Contrary to prevailing opinion among many cardiologists, there is an emerging notion that coronary calcification is an active process, a true part of the disease.
For years, calcium in arteries was regarded as a consequence of age, a marker for “senescence.” Some even said that calcium in arteries meant that plaque was “hard,” and thereby not prone to cause heart attack, since it’s the “softer” elements of plaque that are prone to participate in “rupture” that characterizes the majority of heart attacks.
Those arguments are being dashed by new observations into phenomena behind vitamin K2 and its role in causing calcium deposition and coronary plaque.
Normal deposition of calcium occurs only in bone and in teeth. Abnormal deposition of calcium in the body occurs in three places: the inner lining of the arteries of the body (the intima) that causes atherosclerotic plaque; the muscle layer of arteries (“medial calcification”); and heart valves. K2 appears to be the form of vitamin K responsible for controlling these phenomena (not K1, the form that plays a crucial role in blood clotting).
Matrix Gla-protein (MGP) is an enzyme recently discovered in arteries and atherosclerotic plaque that is under the control of vitamin K2. MGP is found in unusually high concentration at the edge of calcium in atherosclerotic plaque, suggesting an active role in depositing calcium in plaque. In addition, people with coronary disease with reduced blood levels of vitamin K2 show more advanced atherosclerotic plaque.
Likewise, people who take Coumadin ® (warfarin), a prescription drug that induces vitamin K (both K1 and K2) deficiency, suffer more osteoporosis (a lack of calcium in bones) along with more abnormal calcium deposition in other areas, such as heart valves-twice as much as non-Coumadin ® takers. There is some evidence that coronary calcification and atherosclerotic plaque may be increased over a long period, also.
The Rotterdam Heart Study is the first large clinical trial in humans that suggested a genuinely powerful association of vitamin K2 dietary intake and heart disease. 4,800 Dutch participants were tracked for 7 years. Participants who included the greatest quantity of vitamin K2 in their diet experienced 57% fewer heart attacks than people who ingested the least. The same relationship did not hold for vitamin K1.
Higher intakes of vitamin K2 also corresponded to less calcium deposited on the aorta (an indirect measure of atherosclerosis), while participants who ingested less K2 were more likely to show moderate or severe calcification. The lowest risk of both heart attack and aortic calcification was seen in participants who included more than 32.7 mcg of vitamin K2 per day in their diet (mostly from cheese).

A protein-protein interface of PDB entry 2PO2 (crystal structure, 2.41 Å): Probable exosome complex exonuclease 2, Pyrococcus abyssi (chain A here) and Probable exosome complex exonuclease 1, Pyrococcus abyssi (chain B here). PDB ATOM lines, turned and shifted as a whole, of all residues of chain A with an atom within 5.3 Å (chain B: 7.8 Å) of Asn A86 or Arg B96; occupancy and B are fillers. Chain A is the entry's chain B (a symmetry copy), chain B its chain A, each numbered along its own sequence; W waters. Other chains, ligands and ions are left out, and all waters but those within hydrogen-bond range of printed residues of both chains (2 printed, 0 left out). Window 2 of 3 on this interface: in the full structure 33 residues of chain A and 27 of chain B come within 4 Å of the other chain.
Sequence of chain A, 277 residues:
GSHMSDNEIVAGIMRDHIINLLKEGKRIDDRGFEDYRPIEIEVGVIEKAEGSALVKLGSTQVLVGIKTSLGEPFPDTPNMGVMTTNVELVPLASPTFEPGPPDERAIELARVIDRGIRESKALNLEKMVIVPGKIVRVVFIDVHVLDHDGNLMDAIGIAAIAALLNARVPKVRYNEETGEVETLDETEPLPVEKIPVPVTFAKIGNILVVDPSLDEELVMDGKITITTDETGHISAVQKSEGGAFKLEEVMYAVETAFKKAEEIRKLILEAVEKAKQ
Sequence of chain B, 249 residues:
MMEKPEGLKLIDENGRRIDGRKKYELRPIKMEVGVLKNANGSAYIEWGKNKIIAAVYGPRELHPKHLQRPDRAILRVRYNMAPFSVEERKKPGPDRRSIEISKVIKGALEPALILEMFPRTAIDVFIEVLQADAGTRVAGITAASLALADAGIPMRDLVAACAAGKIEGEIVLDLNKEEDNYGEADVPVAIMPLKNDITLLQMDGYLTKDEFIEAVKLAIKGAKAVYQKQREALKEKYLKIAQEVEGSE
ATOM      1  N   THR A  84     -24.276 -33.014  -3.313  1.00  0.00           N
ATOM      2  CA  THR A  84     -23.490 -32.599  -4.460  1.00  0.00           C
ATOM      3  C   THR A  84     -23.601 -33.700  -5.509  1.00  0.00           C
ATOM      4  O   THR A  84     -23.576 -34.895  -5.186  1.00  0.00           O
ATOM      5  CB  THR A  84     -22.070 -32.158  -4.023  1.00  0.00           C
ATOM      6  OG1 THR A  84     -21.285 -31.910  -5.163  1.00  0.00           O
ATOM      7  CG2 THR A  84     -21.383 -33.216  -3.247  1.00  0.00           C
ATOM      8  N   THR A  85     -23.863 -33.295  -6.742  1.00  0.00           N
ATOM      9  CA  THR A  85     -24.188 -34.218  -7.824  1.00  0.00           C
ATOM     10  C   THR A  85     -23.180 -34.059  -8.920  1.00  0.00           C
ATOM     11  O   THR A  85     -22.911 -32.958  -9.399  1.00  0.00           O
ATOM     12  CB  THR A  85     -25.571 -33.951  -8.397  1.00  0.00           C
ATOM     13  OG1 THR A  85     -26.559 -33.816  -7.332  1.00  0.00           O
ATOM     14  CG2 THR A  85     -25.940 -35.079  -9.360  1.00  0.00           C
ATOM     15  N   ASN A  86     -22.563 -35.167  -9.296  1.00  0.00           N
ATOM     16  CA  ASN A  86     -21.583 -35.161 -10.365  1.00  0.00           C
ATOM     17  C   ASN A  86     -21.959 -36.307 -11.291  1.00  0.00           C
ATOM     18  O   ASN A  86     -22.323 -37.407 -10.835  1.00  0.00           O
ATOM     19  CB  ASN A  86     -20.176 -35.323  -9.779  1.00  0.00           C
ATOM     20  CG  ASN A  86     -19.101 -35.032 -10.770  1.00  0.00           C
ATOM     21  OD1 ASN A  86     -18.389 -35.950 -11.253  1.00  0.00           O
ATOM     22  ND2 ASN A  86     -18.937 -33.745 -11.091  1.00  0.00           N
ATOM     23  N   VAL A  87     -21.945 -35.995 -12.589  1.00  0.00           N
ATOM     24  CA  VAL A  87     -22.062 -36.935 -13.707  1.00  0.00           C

So some investigators are now proposing that calcium should not be regarded as a passive participant in coronary plaque, but an active player. Perhaps it’s also something that can be prevented or even reduced.
Where can you get vitamin K2?
Getting K2, like getting D, is difficult from food sources. The choices for K2 sources include:
–Natto–generally, an impalatable choice, despite being a common food in part of Japan, which much of the vitamin K2 scientific study originates. I’ve had it and it was intolerably gooey and weird-tasting. It is, nonetheless, the most concentrated food source of K2.
–PatÃ©–Though liver products potentially contain many other unhealthy things, like pesticide residues, since the liver acts as a filter for the blood.
–Fermented cheeses–Since K2 is a product of fermentation of cheese.
How can you tell the difference between fermented and non-fermented cheese? First, look for the holes in the cheese. The holes are the remnants of gas pockets created during fermentation. Second, look for the word “** cultures**” on the label, meaning organisms for fermentation were added. If “processed cheese” is anywhere on the label, this is a dairy product that has been chemically coagulated and is not fermented. Fermented cheeses are generally “gourmet” cheeses, not eaten a pound at a time on a pizza, but meant to be eaten in small portions, e.g., with a glass of flavonoid-rich red wine.
Because of the limited food sources, some people interested in taking advantage of the potential coronary calcification-inhibiting effects, or osteoporosis-preventing effects, have resorted to nutritional supplements, which usually come in 100-1000 mcg dose tablets.
The data on vitamin K2 have shown no toxic effects of this naturally-occurring nutrient, even in doses as high as tens of thousands of micrograms, similar to that found in natto.
How much fermented cheese is necessary for its presumed inhibitory benefits on coronary calcification and osteoporosis? Are some fermented cheeses better than others? These issues remain unsettled.
We clearly need more study of this fascinating and promising nutrient. Should we all begin to supplement vitamin k2 in our diet? The studies I cite above, along with some of the eroding arguments that caused us to avoid saturated fat sources, at the very least might invite traditional fermented chesses back into our diets. Beyond this, let’s wait and see.